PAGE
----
noun, plural: satellite DNAs
(molecular biology) A portion of the DNA of a genome consisting of tandemly repeating, non-coding nucleotide sequences
A satellite DNA is a portion of the DNA consisting of tandem repeats of non-coding nucleotide sequences that occur in the genome. Tandem repeats are copies of nucleotide sequences that lie adjacent to each other. It may be repetition(s) of one or more nucleotides. For example, CG CG CG CG CG is a tandem repeat wherein the sequence CG is repeated five times.
A satellite DNA are (chiefly) non-coding; it does not code for a particular protein. The term satellite came from the observation of a satellite peak in density gradient centrifugation, which was found to be large centromeric tandem repeats.1 It is present mainly in the centromere and heterochromatin. It was thought to be part of the junk DNA because of the noncoding sequences. However, it may be doing a role in the centromere function as well as in the formation of the heterochromatin.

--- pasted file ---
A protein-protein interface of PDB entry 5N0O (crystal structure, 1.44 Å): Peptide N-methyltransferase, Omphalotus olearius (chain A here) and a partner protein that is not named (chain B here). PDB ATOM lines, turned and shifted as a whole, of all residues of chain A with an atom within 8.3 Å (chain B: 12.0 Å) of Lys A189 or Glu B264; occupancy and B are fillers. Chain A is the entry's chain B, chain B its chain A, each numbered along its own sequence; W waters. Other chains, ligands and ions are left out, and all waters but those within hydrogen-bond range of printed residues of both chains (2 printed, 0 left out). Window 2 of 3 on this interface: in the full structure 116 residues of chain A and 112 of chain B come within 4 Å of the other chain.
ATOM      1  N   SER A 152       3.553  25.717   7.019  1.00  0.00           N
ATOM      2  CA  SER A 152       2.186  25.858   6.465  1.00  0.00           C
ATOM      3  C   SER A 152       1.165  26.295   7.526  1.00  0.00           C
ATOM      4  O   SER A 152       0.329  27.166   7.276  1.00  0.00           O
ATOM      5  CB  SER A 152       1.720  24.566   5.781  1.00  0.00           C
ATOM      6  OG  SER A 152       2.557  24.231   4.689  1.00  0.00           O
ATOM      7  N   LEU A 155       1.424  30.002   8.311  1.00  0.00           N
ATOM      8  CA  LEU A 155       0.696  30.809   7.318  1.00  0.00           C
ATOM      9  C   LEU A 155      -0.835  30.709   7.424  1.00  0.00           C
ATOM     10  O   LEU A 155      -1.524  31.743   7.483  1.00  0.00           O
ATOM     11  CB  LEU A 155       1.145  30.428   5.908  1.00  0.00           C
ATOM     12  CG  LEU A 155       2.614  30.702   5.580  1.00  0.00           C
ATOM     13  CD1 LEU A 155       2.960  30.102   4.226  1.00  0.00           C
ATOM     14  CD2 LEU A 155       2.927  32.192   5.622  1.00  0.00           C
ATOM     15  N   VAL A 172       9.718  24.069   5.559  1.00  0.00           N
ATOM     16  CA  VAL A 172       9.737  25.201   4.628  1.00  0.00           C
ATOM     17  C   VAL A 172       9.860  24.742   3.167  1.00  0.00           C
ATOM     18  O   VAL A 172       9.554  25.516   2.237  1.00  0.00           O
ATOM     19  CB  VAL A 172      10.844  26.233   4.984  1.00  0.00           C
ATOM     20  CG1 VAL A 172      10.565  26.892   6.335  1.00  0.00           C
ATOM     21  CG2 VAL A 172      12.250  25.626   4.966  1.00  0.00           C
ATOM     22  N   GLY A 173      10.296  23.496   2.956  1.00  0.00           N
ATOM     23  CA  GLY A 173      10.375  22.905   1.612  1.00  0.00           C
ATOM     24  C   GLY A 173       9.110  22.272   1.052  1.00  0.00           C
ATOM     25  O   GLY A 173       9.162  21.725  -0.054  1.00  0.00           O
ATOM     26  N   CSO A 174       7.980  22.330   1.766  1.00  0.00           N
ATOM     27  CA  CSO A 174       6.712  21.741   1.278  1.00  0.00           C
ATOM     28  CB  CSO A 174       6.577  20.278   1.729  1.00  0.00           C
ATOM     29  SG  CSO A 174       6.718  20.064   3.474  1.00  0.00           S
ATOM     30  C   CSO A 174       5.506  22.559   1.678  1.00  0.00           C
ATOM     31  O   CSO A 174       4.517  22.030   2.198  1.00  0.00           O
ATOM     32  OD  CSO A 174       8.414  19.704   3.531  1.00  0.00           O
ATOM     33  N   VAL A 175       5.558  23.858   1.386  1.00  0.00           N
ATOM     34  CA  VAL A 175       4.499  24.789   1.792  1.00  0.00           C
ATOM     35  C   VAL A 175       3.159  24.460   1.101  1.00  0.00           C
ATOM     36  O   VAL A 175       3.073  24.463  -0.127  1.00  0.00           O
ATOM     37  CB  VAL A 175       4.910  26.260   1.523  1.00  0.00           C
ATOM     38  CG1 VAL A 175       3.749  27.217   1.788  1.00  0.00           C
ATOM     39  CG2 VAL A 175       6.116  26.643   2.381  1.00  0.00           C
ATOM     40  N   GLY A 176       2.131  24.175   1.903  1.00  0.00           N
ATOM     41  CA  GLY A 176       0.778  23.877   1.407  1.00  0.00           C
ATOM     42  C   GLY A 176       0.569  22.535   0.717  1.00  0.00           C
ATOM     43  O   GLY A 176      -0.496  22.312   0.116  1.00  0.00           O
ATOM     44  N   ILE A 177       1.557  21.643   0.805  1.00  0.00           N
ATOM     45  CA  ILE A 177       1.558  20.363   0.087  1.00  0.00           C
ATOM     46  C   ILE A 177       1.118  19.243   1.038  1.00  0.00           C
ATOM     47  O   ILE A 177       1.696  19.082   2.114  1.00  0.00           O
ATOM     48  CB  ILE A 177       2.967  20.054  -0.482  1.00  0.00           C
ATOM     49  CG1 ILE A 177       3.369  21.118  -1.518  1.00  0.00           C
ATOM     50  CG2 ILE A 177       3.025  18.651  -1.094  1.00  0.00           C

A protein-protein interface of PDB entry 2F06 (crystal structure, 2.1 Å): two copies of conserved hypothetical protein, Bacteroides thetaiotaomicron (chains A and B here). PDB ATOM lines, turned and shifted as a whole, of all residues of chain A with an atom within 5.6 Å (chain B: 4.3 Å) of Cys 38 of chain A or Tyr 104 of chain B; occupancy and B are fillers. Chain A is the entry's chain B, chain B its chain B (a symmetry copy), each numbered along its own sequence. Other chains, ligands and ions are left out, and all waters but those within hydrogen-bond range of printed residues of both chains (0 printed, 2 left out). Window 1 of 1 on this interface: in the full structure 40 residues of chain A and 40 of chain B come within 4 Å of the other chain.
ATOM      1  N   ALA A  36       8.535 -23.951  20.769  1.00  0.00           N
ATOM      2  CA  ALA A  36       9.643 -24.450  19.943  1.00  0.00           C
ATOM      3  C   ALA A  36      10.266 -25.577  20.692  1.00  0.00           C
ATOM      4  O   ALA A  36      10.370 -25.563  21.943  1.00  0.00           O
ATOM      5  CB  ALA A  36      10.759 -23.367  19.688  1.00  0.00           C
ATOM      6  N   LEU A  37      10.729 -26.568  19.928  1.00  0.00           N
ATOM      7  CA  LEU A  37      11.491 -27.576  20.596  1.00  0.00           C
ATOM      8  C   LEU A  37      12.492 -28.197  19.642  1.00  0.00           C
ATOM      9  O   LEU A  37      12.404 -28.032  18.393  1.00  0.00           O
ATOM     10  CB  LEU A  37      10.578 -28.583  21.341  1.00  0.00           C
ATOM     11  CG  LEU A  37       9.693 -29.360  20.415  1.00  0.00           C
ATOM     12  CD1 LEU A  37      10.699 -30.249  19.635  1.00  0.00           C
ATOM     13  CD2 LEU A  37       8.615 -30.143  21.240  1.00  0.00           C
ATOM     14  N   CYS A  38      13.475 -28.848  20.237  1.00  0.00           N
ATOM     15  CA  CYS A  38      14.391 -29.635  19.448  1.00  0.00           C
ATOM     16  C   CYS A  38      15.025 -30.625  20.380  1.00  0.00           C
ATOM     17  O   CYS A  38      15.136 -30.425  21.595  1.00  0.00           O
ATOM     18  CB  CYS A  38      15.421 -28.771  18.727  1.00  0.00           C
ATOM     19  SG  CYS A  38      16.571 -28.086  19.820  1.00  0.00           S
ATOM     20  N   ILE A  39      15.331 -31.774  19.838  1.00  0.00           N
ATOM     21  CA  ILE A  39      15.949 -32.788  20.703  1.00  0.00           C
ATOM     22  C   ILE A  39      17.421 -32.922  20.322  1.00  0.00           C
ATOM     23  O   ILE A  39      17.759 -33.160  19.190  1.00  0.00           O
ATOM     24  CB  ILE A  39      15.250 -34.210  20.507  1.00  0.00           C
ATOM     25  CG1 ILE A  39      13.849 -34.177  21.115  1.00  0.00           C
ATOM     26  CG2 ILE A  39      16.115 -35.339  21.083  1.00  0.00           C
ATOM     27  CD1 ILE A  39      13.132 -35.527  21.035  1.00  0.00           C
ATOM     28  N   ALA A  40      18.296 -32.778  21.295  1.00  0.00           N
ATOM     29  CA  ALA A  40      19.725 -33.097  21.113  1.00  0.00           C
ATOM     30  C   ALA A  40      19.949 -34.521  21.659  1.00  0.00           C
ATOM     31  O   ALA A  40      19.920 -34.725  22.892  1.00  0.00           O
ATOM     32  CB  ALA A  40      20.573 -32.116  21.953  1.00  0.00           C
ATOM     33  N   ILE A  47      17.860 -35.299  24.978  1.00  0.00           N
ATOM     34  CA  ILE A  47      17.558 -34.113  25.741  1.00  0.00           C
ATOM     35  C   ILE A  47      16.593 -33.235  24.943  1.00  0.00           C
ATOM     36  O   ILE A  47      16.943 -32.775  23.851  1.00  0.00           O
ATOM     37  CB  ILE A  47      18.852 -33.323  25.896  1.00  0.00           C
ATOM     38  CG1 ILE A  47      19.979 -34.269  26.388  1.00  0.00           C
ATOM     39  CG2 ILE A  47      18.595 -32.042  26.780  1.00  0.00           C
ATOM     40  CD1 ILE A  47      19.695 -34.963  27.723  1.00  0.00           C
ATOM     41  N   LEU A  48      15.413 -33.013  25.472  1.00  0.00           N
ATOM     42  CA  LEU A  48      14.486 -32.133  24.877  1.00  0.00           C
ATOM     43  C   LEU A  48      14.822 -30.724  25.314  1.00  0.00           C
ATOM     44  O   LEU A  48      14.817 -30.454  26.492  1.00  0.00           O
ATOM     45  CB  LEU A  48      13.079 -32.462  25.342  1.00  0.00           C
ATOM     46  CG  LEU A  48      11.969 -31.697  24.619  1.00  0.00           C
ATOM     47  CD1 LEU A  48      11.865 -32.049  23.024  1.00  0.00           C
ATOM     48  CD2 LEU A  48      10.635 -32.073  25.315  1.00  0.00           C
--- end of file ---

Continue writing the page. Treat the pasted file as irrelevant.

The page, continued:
The length of a satellite DNA ranges from 1 to several base pairs. For instance, in humans, an alpoid DNA is a satellite DNA found in all chromosomes and consists of 170 base pairs. Another is the beta-satellite DNA found in the centromeres of chromosomes 1, 9, 13, 14, 15, 21, 22, and Y chromosome. It consists of 68 base pairs.
1 Kit, S. (1961). “Equilibrium sedimentation in density gradients of DNA preparations from animal tissues”. J. Mol. Biol. 3 (6): 711–716.